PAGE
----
Drifting back to sleep, listening to these calls of the wild is like being in a dream.  The voice of the owl is strangely muffled but deeply resonant, thrumming through tattered treetops.

I wake up early with a vision -- flaming wings in the night sky -- etched in my psyche. In the dream I was with a group and we were watching for a signal.  This vision was far more portentous than we expected -- V-shaped wings aflame in the navy nightscape.  It confirmed something:  All is well.  All will be well. Fear is unwarranted.

With that strange feeling of having one foot in each world, I pad downstairs and pull out Animal Speak. Of course it turns out Owl is the perfect totem as we navigate Samhain to Solstice -- symbolizing The Mystery of Magic, Omens, Silent Wisdom and Vision in the Night (!)

I marvel at the synchronicity but Spirit is not done yet.  Today's lesson in A Course in Miracles? There is nothing to fear.  Despite the assurance of my dream, my mind veers toward:  OK, but what if you are, in fact, anxious, apprehensive or fearful? Or prone to worry?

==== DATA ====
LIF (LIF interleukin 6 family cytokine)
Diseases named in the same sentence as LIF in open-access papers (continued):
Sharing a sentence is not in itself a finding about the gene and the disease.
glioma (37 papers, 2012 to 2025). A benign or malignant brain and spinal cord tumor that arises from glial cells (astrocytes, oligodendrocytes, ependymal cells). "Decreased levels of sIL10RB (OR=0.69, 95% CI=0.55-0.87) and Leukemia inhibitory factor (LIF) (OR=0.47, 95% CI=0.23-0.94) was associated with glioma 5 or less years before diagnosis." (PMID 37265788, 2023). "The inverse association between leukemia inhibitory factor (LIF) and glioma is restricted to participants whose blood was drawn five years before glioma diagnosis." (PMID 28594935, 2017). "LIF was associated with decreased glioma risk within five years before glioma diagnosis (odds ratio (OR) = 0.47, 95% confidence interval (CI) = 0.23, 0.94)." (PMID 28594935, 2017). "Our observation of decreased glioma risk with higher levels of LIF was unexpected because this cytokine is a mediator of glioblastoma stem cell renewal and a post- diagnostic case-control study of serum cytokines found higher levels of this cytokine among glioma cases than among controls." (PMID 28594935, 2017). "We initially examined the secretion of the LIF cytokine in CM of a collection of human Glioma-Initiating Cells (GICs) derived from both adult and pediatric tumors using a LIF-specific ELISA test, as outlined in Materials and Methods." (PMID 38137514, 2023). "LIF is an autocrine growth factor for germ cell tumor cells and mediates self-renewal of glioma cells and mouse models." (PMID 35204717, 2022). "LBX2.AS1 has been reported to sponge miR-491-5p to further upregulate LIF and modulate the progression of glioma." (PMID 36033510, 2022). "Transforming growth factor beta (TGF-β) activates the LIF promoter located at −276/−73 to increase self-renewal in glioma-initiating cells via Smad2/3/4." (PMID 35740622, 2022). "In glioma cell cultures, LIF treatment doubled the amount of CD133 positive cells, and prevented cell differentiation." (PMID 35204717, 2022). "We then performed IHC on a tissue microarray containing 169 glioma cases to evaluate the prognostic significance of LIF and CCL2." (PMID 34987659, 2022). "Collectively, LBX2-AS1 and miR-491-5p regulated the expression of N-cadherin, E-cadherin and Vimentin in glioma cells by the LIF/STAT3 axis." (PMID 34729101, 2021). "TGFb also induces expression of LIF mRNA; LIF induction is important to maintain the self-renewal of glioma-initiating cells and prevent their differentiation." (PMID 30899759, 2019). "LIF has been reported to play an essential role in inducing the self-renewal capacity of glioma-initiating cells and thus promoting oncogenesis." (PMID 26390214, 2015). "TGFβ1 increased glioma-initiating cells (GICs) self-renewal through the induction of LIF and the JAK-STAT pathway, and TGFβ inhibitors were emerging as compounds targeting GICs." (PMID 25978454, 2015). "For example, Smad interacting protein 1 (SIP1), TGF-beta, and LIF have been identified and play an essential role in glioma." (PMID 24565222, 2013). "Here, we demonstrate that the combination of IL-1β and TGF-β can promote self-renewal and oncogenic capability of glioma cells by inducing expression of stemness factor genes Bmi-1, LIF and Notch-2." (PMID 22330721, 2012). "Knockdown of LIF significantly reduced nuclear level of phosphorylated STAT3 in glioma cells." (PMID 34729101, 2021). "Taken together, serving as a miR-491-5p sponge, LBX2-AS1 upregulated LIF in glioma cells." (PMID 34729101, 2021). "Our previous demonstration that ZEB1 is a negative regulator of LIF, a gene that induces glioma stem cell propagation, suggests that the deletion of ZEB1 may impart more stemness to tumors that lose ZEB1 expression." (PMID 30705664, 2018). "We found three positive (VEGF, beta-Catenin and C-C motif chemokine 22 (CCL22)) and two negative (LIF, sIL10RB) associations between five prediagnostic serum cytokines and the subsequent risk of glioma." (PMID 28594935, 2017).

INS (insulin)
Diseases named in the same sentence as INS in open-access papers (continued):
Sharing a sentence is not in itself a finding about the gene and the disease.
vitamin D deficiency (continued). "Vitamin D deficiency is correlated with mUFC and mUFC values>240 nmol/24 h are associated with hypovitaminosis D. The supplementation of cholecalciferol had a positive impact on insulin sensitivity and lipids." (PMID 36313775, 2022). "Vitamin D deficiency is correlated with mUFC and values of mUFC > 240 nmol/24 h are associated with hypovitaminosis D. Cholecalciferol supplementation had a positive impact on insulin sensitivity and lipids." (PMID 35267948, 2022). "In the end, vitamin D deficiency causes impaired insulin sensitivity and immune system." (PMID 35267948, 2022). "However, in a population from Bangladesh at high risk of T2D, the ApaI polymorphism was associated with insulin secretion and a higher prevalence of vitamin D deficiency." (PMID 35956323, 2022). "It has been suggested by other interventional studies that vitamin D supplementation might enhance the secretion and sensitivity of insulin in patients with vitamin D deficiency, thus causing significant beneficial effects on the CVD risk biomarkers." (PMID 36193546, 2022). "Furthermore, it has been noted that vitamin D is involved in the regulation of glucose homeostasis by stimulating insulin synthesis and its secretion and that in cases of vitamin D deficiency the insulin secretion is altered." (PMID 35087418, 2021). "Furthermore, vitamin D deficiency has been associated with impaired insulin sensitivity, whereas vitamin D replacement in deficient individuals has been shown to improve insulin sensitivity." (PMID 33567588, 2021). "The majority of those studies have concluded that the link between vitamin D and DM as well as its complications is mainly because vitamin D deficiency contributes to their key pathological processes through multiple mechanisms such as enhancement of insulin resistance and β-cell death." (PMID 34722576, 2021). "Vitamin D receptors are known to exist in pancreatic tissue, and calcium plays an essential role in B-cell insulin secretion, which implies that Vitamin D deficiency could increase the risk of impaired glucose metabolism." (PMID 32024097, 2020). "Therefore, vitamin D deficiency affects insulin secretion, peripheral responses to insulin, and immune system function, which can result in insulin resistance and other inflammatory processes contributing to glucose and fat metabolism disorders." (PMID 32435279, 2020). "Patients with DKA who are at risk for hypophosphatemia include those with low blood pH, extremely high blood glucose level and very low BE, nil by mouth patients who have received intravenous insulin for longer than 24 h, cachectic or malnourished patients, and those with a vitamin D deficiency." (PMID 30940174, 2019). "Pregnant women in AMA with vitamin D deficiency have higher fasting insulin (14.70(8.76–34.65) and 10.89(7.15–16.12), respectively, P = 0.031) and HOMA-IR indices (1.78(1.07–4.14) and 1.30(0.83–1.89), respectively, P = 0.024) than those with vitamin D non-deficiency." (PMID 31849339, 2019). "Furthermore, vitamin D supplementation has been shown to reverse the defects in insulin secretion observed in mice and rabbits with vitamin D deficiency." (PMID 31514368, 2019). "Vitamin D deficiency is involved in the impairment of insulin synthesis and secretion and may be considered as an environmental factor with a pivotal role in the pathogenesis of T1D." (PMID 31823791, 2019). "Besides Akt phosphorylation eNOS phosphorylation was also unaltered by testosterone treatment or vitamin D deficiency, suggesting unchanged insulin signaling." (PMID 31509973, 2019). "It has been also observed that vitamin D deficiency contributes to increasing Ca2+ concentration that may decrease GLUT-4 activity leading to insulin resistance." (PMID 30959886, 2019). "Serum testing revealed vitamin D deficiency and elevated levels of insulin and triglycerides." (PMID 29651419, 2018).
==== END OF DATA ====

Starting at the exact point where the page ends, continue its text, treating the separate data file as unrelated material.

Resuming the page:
The presence of fear is a sure sign that you are trusting in your own strength.  The awareness that there is nothing to fear shows that somewhere in your mind, though not necessarily in a place you recognize as yet, you have remembered God, and let His strength take the place of your [apprehension].  The instant you are willing to do this there is indeed nothing to fear.

This penetrates my defenses like rays of light filtering through chinks in ancient armor.

How many times do I need to be shown that accepting what-is, as it flows into the moment --without fuss, fear or worry -- is the only sane way to be?

As I set about arranging an altar for the moon goddesses, to say I am inspired is a bit of an understatement.

When our circle gathers, I share how these events unfolded because they remind us of the themes that weave through this closing arc on the wheel of the year:  letting go, turning inward, scouring out what's no longer needed, honoring our ancestors, preparing for winter, the potency of prophecy and acute vision in the dark.

As we settle onto our cushions, I lead us on an inward journey to a clearing in the woods.  We sit under a starry sky and crescent moon, encircled by pines.  Our guardians are solemn owls, sentinels along the path and perched in the branches around us. Some are just over our shoulders; others are hidden in the shadows.

These owls lend us their nocturnal vision so we can see our way clear through this dark cycle. Their ability to hear the subtlest movements teaches us to attune to what's not being said. They lend us their resonant voices as well as their skill of silent flight, for times when flying below the radar is best.  Their predatory accuracy teaches us how to sustain ourselves, even when resources seem scarce. They bestow their healing power, prophecy and wisdom.

May you hear the call of your wild soul this Halloween.